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Female Advantage for Object Location Memory in Peripersonal but not Extrapersonal Space


The neural representation of peripersonal space may be distinct from the representation of extrapersonal space. Sex differences in the performance of motor tasks might relate to proximity to the body. In the spatial domain, females excel at tasks performed in peripersonal space, like the Object Location Memory Task (OLMT), whereas males excel at tasks performed in extrapersonal space, such as navigation. We compared performance on the OLMT in peripersonal space with performance on the same task in extrapersonal space (using a between-subjects design). As predicted, the typical female advantage was observed for the peripersonal OLMT. However, for the extrapersonal OLMT, the female advantage disappeared and males actually outperformed females. These results suggest that the sex differences observed in the OLMT, and potentially other tasks that exhibit sex differences in performance, may be related to sex differences to spatial-motor systems that are preferentially tuned to proximity. (JINS, 2007, 13, 683–686.)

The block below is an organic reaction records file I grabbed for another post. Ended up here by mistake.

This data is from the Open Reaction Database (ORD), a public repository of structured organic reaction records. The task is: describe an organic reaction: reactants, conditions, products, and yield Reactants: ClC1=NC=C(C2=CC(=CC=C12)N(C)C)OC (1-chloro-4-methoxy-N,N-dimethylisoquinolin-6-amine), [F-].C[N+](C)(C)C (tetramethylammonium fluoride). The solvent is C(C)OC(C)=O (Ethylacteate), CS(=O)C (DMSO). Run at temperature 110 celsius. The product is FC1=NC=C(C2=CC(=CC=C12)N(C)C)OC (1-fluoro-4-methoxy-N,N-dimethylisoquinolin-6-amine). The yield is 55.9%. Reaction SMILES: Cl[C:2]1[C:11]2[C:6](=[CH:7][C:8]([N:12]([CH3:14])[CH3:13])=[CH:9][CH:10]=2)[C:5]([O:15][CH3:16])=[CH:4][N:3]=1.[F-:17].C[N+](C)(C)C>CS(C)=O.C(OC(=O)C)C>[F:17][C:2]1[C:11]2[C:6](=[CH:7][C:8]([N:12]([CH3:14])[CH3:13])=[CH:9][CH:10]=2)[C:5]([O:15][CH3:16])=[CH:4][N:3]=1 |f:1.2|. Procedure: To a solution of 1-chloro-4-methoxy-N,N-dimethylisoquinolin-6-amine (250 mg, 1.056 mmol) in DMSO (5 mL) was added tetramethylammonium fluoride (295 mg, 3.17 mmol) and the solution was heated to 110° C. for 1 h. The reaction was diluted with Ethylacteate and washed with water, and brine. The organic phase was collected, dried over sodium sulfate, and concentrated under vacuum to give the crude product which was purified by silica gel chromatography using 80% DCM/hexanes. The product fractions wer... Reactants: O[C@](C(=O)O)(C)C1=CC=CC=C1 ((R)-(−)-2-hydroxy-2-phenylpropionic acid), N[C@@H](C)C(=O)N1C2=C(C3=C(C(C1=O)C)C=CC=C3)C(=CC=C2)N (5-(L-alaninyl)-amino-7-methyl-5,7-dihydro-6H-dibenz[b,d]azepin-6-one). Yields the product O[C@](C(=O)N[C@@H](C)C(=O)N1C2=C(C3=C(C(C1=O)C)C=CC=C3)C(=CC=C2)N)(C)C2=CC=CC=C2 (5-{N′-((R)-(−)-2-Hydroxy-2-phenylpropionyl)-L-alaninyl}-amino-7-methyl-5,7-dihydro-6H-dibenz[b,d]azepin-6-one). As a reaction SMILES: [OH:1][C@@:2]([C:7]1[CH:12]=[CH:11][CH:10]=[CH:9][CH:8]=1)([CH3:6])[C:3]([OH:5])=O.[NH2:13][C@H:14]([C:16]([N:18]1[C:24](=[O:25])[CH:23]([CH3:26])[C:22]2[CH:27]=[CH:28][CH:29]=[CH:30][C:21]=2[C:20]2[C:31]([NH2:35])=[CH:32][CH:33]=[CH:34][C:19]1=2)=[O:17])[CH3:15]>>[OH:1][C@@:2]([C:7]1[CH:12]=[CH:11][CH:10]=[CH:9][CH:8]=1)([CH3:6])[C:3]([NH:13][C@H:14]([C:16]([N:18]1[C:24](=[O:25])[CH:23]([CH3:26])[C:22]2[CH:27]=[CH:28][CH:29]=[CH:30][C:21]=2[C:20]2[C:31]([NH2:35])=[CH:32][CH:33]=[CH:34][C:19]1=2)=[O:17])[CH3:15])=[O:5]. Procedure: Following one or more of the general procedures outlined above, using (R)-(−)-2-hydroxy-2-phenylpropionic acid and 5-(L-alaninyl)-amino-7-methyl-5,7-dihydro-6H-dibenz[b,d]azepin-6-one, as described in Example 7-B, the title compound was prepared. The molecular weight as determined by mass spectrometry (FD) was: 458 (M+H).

Corresponding author
Correspondence and reprint requests to: Deborah Saucier, Ph.D., Department of Neuroscience, 4401 University Drive, University of Lethbridge, Lethbridge AB T1K 3M4, Canada. E-mail:
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Journal of the International Neuropsychological Society
  • ISSN: 1355-6177
  • EISSN: 1469-7661
  • URL: /core/journals/journal-of-the-international-neuropsychological-society
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